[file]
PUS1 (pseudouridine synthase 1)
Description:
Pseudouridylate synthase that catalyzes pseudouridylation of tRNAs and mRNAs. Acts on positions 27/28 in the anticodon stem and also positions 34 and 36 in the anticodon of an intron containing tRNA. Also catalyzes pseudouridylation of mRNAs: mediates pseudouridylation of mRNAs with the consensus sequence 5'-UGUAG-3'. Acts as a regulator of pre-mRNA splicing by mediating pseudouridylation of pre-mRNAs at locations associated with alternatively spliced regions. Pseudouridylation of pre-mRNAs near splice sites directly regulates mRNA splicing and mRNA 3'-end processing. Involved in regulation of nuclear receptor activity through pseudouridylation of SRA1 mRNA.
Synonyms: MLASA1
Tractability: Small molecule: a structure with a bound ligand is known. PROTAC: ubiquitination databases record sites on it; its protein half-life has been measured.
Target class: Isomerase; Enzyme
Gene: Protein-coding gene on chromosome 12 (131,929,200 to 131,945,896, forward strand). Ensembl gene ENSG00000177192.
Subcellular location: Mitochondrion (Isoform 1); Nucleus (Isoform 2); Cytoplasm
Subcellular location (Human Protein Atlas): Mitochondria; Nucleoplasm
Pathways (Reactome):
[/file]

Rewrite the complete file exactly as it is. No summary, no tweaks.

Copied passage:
PUS1 (pseudouridine synthase 1)
Description:
Pseudouridylate synthase that catalyzes pseudouridylation of tRNAs and mRNAs. Acts on positions 27/28 in the anticodon stem and also positions 34 and 36 in the anticodon of an intron containing tRNA. Also catalyzes pseudouridylation of mRNAs: mediates pseudouridylation of mRNAs with the consensus sequence 5'-UGUAG-3'. Acts as a regulator of pre-mRNA splicing by mediating pseudouridylation of pre-mRNAs at locations associated with alternatively spliced regions. Pseudouridylation of pre-mRNAs near splice sites directly regulates mRNA splicing and mRNA 3'-end processing. Involved in regulation of nuclear receptor activity through pseudouridylation of SRA1 mRNA.
Synonyms: MLASA1
Tractability: Small molecule: a structure with a bound ligand is known. PROTAC: ubiquitination databases record sites on it; its protein half-life has been measured.
Target class: Isomerase; Enzyme
Gene: Protein-coding gene on chromosome 12 (131,929,200 to 131,945,896, forward strand). Ensembl gene ENSG00000177192.
Subcellular location: Mitochondrion (Isoform 1); Nucleus (Isoform 2); Cytoplasm
Subcellular location (Human Protein Atlas): Mitochondria; Nucleoplasm
Pathways (Reactome):